Analysis: Profile - Tate - Spinning her talents to suit her in TX - Kerry Tate has adapted to Austin's changing PR scene, ditching advertising and making a name for herself along the way

Kerry Tate has watched Austin grow up and her own PR firm outgrow advertising.

Kerry Tate has watched Austin grow up and her own PR firm outgrow advertising.

Kerry Tate has watched Austin grow up and her own PR firm outgrow advertising.

Tate's sidewalk view of Congress Avenue and her 16 years as a PR entrepreneur in the Texas capital have put her in an ideal position to monitor, nurture and participate in Austin's makeover.

Not that many years ago, the really big companies operating in Austin (IBM, Texas Instruments, Advanced Micro Devices) were based elsewhere - thus, their PR decisions were made elsewhere. And smaller, local businesses wanted one-stop shopping for both PR and advertising.

But then the PR scene in Austin began to grow and mature. Hi-tech startups popped up like weeds, and Austin became a hub for their communication campaigns.

'As the market drew clients with different experience doing business elsewhere, combined services diminished the perception of excellence in both (PR and advertising),' Tate says.

Focusing on PR

In 1989, Tate was VP of Bonner, a 15-year-old PR firm she would soon take over and rename TateAustin. That same year Tate helped her mentor (and boss), Cathy Bonner, build an ad department within the firm. But by the mid-1990s, Tate foresaw the day when the firm no longer needed to offer advertising, and she relished the thought of shifting all of her attention back to PR.Two years ago, she did just that.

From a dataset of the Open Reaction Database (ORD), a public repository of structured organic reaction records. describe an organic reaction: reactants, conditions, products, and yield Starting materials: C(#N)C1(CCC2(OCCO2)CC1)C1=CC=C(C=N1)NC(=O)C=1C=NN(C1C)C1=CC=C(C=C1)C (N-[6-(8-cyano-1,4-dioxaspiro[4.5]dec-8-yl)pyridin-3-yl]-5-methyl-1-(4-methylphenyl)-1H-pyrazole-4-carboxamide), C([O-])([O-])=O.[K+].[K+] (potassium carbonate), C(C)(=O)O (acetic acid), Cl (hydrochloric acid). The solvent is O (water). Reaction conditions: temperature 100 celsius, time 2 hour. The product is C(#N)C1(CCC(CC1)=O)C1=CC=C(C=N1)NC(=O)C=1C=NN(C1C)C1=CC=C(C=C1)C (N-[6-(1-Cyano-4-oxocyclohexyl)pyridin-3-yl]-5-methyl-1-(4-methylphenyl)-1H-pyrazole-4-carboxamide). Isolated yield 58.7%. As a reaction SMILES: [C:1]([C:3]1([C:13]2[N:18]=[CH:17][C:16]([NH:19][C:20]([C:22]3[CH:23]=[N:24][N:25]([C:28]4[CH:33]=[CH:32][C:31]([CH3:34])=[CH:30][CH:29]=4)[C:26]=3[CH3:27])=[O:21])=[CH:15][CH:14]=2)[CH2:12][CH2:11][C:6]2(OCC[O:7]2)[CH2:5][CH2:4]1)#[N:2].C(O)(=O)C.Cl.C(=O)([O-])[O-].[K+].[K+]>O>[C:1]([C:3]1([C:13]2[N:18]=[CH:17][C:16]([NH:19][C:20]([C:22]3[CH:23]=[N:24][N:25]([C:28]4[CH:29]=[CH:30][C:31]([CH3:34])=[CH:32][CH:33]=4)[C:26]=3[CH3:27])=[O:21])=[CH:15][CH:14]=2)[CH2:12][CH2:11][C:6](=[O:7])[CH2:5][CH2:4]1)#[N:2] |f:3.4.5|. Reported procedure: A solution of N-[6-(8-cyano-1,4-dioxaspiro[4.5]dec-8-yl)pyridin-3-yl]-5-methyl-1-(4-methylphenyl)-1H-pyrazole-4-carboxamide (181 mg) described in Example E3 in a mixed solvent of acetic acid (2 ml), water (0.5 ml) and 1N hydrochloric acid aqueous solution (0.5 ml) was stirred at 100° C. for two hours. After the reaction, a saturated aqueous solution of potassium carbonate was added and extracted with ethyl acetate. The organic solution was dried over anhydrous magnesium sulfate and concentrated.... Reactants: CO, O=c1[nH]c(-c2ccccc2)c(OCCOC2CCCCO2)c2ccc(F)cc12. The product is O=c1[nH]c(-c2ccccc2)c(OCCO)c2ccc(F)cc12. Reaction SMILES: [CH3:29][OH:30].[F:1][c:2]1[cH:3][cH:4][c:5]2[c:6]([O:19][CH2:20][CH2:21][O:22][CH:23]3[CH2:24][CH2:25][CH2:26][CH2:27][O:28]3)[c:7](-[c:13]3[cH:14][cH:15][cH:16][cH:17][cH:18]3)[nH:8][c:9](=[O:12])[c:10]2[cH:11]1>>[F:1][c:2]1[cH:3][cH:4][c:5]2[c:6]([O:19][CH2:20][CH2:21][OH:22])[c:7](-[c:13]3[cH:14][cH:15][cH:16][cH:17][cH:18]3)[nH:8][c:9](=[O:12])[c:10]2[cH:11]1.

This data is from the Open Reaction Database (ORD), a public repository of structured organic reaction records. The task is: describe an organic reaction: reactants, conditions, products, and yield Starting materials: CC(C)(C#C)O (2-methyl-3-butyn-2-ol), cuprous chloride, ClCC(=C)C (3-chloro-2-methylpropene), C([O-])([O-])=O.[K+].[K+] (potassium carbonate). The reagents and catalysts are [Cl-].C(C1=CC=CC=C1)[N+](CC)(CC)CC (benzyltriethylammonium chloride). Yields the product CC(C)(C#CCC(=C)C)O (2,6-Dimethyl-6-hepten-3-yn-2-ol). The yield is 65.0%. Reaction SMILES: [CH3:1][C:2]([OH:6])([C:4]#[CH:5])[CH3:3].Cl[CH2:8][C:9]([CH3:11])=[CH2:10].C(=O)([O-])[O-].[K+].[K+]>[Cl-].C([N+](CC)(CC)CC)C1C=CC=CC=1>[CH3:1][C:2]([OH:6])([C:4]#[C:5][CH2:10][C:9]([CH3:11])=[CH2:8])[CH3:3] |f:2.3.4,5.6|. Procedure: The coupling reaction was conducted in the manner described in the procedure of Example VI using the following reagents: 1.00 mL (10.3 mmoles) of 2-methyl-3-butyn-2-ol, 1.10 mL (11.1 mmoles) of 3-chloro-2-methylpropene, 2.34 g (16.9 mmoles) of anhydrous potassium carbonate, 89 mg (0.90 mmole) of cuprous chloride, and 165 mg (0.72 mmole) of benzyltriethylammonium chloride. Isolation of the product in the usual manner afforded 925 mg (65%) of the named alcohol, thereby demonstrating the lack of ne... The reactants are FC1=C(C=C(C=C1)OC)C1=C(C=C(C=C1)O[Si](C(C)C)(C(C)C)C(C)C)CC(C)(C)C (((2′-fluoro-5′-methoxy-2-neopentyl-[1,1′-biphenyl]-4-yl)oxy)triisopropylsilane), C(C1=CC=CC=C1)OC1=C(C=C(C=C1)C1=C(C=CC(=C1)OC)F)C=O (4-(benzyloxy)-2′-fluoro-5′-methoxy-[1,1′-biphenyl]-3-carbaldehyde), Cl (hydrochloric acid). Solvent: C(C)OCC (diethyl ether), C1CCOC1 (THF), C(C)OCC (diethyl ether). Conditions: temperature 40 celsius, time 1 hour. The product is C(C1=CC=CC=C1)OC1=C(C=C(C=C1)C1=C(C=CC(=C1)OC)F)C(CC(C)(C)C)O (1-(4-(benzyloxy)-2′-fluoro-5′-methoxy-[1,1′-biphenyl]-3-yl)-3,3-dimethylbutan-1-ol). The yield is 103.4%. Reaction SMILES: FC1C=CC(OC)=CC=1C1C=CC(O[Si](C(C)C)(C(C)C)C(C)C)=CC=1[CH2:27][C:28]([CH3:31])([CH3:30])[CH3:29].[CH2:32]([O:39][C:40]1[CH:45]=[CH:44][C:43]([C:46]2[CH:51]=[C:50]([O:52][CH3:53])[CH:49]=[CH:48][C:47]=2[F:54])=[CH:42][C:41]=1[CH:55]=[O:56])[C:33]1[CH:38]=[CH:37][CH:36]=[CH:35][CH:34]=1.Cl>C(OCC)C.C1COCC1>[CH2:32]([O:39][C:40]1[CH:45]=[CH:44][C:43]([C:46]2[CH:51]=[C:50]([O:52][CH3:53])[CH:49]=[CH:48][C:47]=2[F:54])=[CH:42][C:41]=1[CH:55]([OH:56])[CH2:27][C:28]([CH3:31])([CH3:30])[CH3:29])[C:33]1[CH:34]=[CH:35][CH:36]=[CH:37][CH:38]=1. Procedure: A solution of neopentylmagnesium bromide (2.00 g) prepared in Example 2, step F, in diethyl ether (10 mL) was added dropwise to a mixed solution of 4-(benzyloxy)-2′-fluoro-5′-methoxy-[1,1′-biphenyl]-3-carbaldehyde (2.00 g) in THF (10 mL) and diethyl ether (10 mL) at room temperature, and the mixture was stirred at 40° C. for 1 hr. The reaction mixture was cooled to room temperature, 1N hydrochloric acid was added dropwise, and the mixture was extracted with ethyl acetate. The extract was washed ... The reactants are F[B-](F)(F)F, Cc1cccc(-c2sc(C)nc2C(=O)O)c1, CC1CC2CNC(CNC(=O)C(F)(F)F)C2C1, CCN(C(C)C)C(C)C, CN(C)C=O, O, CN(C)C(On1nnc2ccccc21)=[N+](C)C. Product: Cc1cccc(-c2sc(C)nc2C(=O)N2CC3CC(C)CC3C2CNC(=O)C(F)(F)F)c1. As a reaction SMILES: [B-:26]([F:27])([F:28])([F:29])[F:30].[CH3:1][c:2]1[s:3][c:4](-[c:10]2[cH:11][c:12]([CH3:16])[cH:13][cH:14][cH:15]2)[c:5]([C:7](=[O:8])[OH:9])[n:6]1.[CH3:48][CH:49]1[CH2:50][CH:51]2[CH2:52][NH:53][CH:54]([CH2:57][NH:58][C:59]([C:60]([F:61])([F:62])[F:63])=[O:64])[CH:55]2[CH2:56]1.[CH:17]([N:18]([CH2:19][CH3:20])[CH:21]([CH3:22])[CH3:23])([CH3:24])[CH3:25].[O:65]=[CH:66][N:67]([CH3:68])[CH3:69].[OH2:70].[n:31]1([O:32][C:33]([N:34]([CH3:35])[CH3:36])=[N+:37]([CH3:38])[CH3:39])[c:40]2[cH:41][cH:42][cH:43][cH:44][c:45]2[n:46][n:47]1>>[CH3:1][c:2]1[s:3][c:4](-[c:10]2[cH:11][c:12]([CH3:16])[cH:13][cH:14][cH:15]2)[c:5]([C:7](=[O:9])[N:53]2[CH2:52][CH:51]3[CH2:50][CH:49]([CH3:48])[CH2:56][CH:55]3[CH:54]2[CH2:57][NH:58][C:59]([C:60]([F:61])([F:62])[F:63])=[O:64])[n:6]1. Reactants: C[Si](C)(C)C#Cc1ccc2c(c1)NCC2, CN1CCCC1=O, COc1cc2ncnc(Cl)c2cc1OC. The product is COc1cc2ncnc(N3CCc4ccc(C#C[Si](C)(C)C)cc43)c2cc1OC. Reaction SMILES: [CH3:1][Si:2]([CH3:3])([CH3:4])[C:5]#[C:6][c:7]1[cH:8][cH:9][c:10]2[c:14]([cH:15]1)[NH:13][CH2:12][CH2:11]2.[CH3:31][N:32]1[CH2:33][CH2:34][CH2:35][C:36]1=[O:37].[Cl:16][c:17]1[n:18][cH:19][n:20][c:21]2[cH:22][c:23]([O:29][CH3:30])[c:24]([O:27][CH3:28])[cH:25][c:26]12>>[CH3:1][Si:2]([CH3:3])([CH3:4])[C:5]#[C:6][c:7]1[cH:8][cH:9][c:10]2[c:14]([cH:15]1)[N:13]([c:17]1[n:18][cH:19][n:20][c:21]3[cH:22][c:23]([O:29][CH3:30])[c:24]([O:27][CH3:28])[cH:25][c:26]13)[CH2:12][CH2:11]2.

'I was too busy pitching ad clients and debating color palettes with creatives to practice my trade. That bugged me,' Tate recalls. 'Also, as an entrepreneur, I like the margins in the PR firm better than the skinny margins in the ad biz.'

So Tate liquidated the advertising arm of Bonner and helped several employees find other jobs.

The decision paid off. She expects her 21-person staff to bring in more than dollars 4 million this year, exceeding 1998 revenue.

Bold moves come naturally to straight-shooting Tate, a former college basketball player at Stephen F. Austin State University in Nacogdoches, TX.

Her experience on the court gave her the confidence not to shrink away from competition and difficult challenges. Tate won't be found dribbling a ball these days, although she does serve on the San Antonio Spurs' advisory board. 'Are you kidding?' she says. 'I'm into golf now, the sport for chubby middle-aged people.' And she loves to fish. Her trophy catch was a six-pound trout, and she says her favorite vacation was fly-fishing in New Zealand.

Master of many disciplines

Tate describes herself as wide and shallow. 'I don't run very deep,' she says, explaining that PR appeals to her because she gets to know a little about a lot of things.

Lately, Tate says she's grown to love the HR side of the business and mentoring her own staff.

Tate was born in Vidor, TX, and the rich tradition of East Texas storytellers rubbed off on her at an early age, setting her career path. 'I was surrounded by them - the words and voices of persuasive Baptist pulpiteers, colorful politicians, fishermen prone to exaggeration and long-suffering athletic coaches,' she recalls. For her, PR seemed like the best way to get paid for telling stories.